Recent results from modeling and observational studies demonstrate that the tropical Atlantic is a critical region for processes that maintain the meridional overturning circulation, such as cross-equatorial exchanges, and for sea surface temperature variability that impacts on climate variability of the coupled tropical ocean/atmosphere system.
The theme of this book is the inter-hemispheric and inter-gyre exchanges of heat, salt and fresh water, while its goal is to improve the knowledge of the tropical Atlantic dynamics and how it affects the global ocean. A clear understanding of the dynamics of processes that affect the flow of mass and heat between the southern and the northern hemispheres in the upper few hundred meters in the tropical Atlantic and of those associated to the ocean circulation or to surface signals, from decadal, inter-annual to mesoscale periods, becomes necessary to better evaluate their contribution to the interhemispheric mass exchange. These processes are believed to be largely responsible in driving the sea surface temperature, which in turn, is a critical parameter to investigate ocean-atmospheric interactions. Output produced by regional models is also used to complement the observations and to provide additional information on their spatial and temporal variability. The subtropical cells, by bringing water masses subducted in the subtropics to the equator, and zonal currents investigated here contribute to the interhemispheric water exchange.
Special attention is also given to the warm and salty anticyclonic rings shed by the North Brazil Current, which are now known to have a much broader impact, not only on interhemispheric water mass transfer, but also on the environment of remote regions. Observations from different sources are blended together, are used to validate model outputs and are also assimilated into models to obtain a more complete and accurate picture of the ocea
Preface. 1. Circulation, variability and near-equatorial meridional flow in the central tropical Atlantic (L. Stramma, J. Fischer et al.). 2. Comparison of hydrographic and altimeter based estimates of sea level height variability in the Atlantic Ocean (D. Mayer, M. Baringer, G. Goni). 3. Estimation of the tropical Atlantic circulation from altimetry data using a reduced-rank stationary Kalman filter (M. Buehner, P. Malanotte-Rizzoli et al.). 4. A synthetic float analysis of upper-limb meridional overturning circulation interior ocean pathways in the tropical/subtropical Atlantic (G. Halliwell, R. Weisberg, D. Mayer). 5. A seasonal and interannual study of the western equatorial Atlantic upper thermocline circulation variability (M. Vianna, V. Menezes). 6. Fate of the equatorial undercurrent in the Atlantic (W. Hazeleger, P. de Vries). 7. The flow of AAIW along the equator (M. Jochum, P. Malanotte-Rizzoli).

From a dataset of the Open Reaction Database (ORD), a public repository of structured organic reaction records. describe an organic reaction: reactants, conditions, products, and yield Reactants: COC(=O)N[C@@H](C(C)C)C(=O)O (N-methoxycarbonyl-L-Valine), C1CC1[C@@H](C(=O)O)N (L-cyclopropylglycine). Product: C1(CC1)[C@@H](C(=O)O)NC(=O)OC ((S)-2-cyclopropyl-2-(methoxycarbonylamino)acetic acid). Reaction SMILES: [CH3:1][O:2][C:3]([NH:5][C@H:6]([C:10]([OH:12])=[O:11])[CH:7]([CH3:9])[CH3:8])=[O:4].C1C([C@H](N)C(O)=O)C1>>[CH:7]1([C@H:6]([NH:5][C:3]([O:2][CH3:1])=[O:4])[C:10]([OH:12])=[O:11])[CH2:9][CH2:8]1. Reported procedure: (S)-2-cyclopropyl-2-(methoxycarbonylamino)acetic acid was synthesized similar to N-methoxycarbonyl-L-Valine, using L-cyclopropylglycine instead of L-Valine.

- Planetary equatorial trapped waves in the Atlantic Ocean from TOPEX/Poseidon altimetry (C. França, I. Wainer et al.). 9. Pathways and variability at intermediate depths in the tropical Atlantic (C. Schmid, Z. Garraffo et al.).
- A comparison of kinematic evidence for tropical cells in the Atlantic and Pacific oceans (R. Molinari, S. Bauer et al.). 11. Subtropical cells in the Atlantic Ocean: An observational summary (D. Snowden, R. Molinari). 12. Spectral, formal, and nonlinear stability in a layered quasigeostrophic model with application to the Atlantic North Equatorial Current (F. Beron-Vera, J. Olascoaga). 13. Synoptic study of warm rings in the North Brazil: Current retroflection region using satellite altimetry (G. Goni, W. Johns). 14. North Brazil Current rings and the variability in the latitude of the retroflection (S. Garzoli, A. Ffield, Q. Yao). 15. North Brazil Current rings and transport of southern
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- © Elsevier Science 2003
- 12th November 2003
- Elsevier Science
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National Oceanic and Atmospheric Administration, Atlantic Oceanographic and Meteorological Laboratory, Miami, FL, USA
"...this is a fine advanced text covering a topic - the mean and seasonal circulation of the tropical Atalantic Ocean - an increasing interest to climate researchers." -James Carton, in BULLETIN OF THE AMERICAN METEOROLOGICAL SOCEITY @from:A.L. Gordon @qu:...The interhemispheric exchange of the warm water within the upper kilometer of the tropical Atlantic is the main theme of the excellent collection of research papers or chapters composing the book. @source:Oceanography